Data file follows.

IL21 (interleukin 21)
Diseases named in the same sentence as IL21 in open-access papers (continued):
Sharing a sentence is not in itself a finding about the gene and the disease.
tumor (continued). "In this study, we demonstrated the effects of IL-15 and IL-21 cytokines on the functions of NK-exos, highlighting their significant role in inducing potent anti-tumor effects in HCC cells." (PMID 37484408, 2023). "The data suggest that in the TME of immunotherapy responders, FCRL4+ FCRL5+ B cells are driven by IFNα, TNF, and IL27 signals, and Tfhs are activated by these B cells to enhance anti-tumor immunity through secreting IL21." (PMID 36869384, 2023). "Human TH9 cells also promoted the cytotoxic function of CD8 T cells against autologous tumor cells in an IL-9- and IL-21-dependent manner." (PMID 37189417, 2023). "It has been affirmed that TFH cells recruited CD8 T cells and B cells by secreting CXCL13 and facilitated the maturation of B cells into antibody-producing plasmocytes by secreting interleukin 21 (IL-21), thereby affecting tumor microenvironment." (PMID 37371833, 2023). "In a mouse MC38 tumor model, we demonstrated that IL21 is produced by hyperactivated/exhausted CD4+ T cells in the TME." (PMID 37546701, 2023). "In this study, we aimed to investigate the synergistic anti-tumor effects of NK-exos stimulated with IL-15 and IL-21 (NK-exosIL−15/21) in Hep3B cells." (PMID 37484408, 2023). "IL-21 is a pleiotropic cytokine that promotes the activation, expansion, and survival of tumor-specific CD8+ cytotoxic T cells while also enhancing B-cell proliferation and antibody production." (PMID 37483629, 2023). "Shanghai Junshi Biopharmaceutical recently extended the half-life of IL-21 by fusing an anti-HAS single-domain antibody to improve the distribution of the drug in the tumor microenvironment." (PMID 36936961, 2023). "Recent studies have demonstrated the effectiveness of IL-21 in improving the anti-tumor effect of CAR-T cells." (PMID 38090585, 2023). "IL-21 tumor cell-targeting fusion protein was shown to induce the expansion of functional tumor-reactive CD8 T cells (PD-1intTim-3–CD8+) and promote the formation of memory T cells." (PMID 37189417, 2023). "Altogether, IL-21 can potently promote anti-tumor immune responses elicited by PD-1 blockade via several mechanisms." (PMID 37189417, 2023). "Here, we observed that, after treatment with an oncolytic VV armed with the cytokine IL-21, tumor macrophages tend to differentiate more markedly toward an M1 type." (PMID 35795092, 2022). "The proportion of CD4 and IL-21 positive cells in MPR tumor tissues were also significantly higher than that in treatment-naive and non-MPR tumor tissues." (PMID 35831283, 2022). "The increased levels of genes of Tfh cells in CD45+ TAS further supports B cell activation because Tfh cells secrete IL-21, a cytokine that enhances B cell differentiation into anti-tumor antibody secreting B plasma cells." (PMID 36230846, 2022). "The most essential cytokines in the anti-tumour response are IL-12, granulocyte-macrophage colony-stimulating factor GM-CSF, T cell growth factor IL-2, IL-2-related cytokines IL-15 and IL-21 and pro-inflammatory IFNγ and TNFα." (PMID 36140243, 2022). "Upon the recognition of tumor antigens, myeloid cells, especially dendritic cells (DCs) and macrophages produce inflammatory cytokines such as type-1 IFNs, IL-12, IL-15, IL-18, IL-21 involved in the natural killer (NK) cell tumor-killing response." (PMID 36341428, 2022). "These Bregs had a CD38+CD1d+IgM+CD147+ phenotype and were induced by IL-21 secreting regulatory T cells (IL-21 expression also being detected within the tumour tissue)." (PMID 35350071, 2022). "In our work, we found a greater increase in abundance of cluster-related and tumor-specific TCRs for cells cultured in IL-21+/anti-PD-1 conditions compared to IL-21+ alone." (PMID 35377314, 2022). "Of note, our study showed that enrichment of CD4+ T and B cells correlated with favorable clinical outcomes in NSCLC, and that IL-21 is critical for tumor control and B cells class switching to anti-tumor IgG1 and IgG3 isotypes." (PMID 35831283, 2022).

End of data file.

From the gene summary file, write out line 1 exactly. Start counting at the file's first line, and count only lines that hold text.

IL21 (interleukin 21)